Week 3 - 5 Benefits of Going to Individual Therapy

Updated: May 3, 2019


Every person on this Earth can benefit from therapy. Before you say “I don’t need therapy. I’m not crazy”, let’s discuss the benefits of individual therapy and how it literally can change your life for the better.


People seek therapy for a wide variety of reasons, from coping with major life challenges, to dealing with depression or anxiety, to simply desiring personal growth and greater self-knowledge. One reason to go to therapy may be to learn how to live your life with a mental illness. Another reason is wanting to be the biggest, baddest, and best version of yourself.

Individual therapy (sometimes called “psychotherapy” or “counseling”) is a process through which clients work one-on-one with a trained therapist—in a safe, caring, and confidential environment. Here, clients explore their feelings, beliefs, or behaviors, they work through challenging or heavy memories, they identify aspects of their life that they would like to change,they, set personal goals, and work toward desired change. Talk therapy is not just “talking about your problems”; it is also working toward solutions.


Here are 5 benefits of going to individual therapy.


Develop Fresh Perspectives About Life

Individual therapy allows you to explore habits, behaviors, and emotions that could be causing you harm, such as self-criticism, negative relationships, anxiety, and substance abuse. A therapist can help you to understand behaviors that are not serving you well and work with you to establish a fresh perspective about your life. A therapist is not trying to have you see the world through rose-colored glasses, but to help you find your key to living a meaningful life.


2) Improve Interpersonal Relationships

Individual counseling can help you improve the quality of your relationships with their loved ones, friends and the community. Your therapist can help you develop skills to be more “present” with those around you, to learn to listen to hear rather than listening to respond. If you have an untreated mental illness, this can wear on you and those around you. Therapy can help you to feel better and happier individuals make for happier relationships. Do you have difficulty working with your boss or tension with friends? Therapy can help you to address those challenges and develop ways to make positive and productive changes in your relationship.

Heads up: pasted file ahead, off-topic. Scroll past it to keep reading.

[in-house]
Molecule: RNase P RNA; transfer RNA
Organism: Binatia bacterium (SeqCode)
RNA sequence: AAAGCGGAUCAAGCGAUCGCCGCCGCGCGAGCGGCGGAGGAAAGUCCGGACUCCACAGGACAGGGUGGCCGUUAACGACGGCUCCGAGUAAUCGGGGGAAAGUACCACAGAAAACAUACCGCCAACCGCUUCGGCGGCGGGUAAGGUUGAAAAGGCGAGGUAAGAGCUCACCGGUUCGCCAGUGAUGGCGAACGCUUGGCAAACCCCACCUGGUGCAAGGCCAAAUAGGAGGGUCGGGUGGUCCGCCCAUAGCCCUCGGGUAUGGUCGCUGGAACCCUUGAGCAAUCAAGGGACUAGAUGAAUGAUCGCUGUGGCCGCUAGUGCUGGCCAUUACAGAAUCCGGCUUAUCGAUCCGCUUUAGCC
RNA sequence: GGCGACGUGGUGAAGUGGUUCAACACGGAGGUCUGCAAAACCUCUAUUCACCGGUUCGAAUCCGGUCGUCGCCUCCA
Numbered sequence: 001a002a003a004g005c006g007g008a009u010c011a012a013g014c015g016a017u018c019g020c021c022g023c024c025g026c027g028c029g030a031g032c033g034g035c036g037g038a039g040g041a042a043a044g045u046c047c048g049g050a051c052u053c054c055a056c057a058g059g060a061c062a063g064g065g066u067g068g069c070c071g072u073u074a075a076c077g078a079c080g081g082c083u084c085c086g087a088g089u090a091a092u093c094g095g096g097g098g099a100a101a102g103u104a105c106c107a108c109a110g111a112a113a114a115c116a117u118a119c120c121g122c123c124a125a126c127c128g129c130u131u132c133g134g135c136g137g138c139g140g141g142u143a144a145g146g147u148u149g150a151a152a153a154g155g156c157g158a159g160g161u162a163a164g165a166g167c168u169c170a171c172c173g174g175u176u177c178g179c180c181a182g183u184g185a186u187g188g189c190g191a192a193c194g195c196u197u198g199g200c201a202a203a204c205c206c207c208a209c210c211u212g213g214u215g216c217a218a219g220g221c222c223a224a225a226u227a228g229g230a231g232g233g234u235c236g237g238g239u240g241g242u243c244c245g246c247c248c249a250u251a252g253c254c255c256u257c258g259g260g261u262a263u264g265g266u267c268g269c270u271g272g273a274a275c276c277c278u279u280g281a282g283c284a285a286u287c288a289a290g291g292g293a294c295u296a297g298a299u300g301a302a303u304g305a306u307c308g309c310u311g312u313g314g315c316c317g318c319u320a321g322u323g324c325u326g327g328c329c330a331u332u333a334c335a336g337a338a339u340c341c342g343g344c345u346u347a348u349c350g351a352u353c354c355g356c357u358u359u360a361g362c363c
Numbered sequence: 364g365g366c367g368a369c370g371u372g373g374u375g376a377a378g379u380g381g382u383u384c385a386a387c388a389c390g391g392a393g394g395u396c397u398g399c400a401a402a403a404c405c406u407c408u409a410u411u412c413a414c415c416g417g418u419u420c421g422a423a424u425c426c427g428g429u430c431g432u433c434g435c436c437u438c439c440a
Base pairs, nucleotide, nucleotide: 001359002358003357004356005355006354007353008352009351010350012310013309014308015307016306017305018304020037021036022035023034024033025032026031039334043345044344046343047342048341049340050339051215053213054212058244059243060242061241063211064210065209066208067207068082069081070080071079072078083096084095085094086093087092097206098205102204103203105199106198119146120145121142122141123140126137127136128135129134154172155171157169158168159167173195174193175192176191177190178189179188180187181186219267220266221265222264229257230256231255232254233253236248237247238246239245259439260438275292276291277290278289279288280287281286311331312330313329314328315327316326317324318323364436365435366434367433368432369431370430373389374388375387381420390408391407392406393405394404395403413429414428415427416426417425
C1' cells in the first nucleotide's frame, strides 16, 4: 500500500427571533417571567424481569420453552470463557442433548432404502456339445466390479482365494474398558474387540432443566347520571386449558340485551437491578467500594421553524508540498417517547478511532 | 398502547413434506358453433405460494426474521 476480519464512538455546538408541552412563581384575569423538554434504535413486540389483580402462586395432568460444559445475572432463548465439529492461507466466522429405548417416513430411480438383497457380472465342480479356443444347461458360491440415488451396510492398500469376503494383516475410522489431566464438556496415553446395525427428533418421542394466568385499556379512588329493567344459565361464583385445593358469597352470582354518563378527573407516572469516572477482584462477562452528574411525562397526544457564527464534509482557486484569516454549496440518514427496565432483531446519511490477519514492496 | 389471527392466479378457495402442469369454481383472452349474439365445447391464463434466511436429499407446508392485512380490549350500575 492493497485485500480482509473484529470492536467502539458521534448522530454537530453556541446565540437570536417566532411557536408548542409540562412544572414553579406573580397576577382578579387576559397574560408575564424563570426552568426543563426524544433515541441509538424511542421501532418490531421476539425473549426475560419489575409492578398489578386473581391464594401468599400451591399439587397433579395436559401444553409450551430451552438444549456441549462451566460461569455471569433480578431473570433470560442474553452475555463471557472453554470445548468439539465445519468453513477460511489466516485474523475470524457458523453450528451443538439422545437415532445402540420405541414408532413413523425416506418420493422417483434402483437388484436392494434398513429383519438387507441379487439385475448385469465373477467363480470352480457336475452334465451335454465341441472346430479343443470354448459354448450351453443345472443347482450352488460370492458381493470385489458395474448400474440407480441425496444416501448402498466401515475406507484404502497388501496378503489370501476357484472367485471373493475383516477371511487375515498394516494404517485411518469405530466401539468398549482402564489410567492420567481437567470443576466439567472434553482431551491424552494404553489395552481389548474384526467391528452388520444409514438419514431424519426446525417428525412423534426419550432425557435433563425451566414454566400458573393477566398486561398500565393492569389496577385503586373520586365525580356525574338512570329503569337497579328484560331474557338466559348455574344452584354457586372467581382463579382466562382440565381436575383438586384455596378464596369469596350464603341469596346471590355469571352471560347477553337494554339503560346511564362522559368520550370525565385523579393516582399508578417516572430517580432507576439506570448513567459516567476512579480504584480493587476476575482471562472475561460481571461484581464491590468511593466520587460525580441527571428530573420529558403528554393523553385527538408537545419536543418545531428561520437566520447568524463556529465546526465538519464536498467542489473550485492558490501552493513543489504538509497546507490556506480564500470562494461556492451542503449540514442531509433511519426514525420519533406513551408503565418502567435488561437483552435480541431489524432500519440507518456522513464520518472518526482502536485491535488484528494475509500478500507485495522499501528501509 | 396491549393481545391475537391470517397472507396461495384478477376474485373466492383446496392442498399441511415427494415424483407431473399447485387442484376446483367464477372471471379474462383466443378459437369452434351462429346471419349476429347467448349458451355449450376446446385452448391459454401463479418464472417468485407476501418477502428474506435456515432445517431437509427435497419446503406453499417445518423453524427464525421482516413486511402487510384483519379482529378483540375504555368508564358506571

3) Regain Sense of Self Empowerment

Therapy can also help you to take responsibility of your life and remember to move forward through challenges rather than feeling helpless and hopeless. Therapy will help you to identify parts of your life that you have 100% control over, as well as the parts that matter. You and your therapist will work together to build your self-empowerment arsenal, which will improve your level of effort and overall attitude towards your life. Anyone can tell you “get control over your life” but a therapist will work with you and support you while you learn the skills to do it.


4) Take Responsibility and Be Head Accountable

Confronting your issues with honesty allows you the clarity to understand their complexities, which will ultimately allow you to take responsibility for your life and your actions. Whether you’re struggling with a gambling addiction, substance abuse, eating disorder, or relationship issues, counselors provide a safe and comfortable environment for you to explore such issues and learn how to handle them. Additionally, counselors will help you to hold yourself accountable for your actions, by owning them and finding solutions, instead of making excuses and blaming others.


5) Improve coping mechanisms

We hear the phrase “coping skills” all the time, but what is it exactly? Coping skills are the behaviors you engage in to deal with challenging internal or external situations. Examples of positive coping skills are meditating, exercising, and journaling. Examples of negative/harmful coping skills are trivializing big situations, excessive drinking, and self-harm. Working one on one with a counselor can help you learn positive coping mechanisms to deal with stresses of daily life. Improving coping mechanisms can lead to changes in all aspects of your life, including work, family, relationships, and health.

Think of your relationship with your therapist as a partnership. You and your therapist work on your problem together. Your therapist will use their knowledge and experience to guide the healing process, but you do the work and reap the benefits. If you’ve been wanting to make change in your life, but are unsure of the first step, see a therapist. You don’t need to feel ashamed or embarrassed about talking openly and honestly about your feelings and concerns.


What are some additional benefits of going to individual therapy? Share your responses below


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